The Atlantic

The Mystery of the Disappearing Elephant-Seal Dialects

The first ever documented in another species of mammal, these dialects may have been a side effect of the seals’ encounters with humans.
Source: Nick Ut / AP

A northern elephant seal needs to remember the calls of his rivals. An encounter between two males, fighting to control female harems, can be bloody—skin marked by an opponent’s canines, chunks torn from the trunklike nose, wounds on the chest shield. Such battles are rather rare only because less violent cues are often enough to deter an adversary.

Vocal displays are fundamental in these ritualized confrontations, and each male in the population has his own unique call that serves as an ID. “You can think of them as drumbeats,” says Caroline Casey, a researcher at the University of California at Santa Cruz. If a male can remember and recognize the vocal signature—characterized by this drumming rhythm—of those he has previously confronted, he can avoid energy loss in the best scenario, and death in the worst.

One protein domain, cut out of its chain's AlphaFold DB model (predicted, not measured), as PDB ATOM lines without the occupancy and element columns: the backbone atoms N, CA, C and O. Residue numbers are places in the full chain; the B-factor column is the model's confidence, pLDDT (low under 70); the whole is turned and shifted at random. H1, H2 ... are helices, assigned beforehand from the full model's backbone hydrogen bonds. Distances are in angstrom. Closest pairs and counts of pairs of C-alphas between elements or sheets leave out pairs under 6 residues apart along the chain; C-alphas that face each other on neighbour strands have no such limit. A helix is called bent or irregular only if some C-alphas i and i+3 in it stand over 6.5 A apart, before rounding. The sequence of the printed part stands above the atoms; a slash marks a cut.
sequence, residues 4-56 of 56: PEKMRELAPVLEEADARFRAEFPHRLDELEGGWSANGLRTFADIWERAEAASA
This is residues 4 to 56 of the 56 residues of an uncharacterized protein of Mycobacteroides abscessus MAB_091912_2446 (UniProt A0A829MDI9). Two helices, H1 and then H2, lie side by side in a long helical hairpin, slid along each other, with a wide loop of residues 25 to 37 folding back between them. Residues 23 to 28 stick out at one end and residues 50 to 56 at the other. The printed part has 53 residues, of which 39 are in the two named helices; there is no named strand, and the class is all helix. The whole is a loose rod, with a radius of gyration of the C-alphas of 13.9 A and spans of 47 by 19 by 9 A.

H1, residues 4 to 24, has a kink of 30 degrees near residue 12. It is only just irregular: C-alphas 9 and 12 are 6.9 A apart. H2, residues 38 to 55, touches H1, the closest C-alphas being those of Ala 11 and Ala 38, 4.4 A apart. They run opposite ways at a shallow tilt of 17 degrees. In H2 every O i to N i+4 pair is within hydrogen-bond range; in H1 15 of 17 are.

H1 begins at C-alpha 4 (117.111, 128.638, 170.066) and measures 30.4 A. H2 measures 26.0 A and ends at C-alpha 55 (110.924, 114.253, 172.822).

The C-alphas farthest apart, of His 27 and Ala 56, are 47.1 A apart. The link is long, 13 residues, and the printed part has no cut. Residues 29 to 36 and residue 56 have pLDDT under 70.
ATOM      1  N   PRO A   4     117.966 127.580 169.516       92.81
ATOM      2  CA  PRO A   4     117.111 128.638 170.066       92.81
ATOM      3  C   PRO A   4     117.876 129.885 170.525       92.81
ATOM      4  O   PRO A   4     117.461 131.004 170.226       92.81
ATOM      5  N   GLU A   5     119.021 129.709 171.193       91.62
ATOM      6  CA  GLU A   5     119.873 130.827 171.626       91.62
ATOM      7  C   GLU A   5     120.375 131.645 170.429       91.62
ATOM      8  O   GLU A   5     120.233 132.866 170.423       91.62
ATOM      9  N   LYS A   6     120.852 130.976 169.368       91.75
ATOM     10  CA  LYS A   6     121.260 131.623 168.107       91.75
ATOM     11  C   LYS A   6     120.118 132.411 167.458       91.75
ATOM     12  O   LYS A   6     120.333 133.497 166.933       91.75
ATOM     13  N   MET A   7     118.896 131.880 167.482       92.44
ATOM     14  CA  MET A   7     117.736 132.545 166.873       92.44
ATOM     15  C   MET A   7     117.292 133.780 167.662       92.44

In the late and his colleagues couldn’t help but notice that the threat calls of males at some sites sounded different from those of males at other sites. “It was just so obvious. It would be like me distinguishing a dialect from people who live in Alabama as opposed to people who live around Boston,” recalls Le Boeuf, who has studied the marine mammals ever since and is affiliated with UC Santa Cruz.

You're reading a preview, sign up to read more.

Related Interests

More from The Atlantic

The Atlantic8 min read
The Power Of Fear In The Thawing Arctic
Living north of the Arctic Circle meant learning fear and its power to motivate in the face of danger—whether from a bear or climate change.
The Atlantic10 min readPolitics
The 2020 Congressional-Retirement Tracker
For the second consecutive election, more Republicans than Democrats are forgoing reelection, a potentially ominous sign for the GOP in 2020.
The Atlantic4 min read
How Ancient DNA Can Help Recast Colonial History
The people of pre-colonial Puerto Rico did not disappear entirely—a new study shows that the island’s residents still carry bits of their DNA.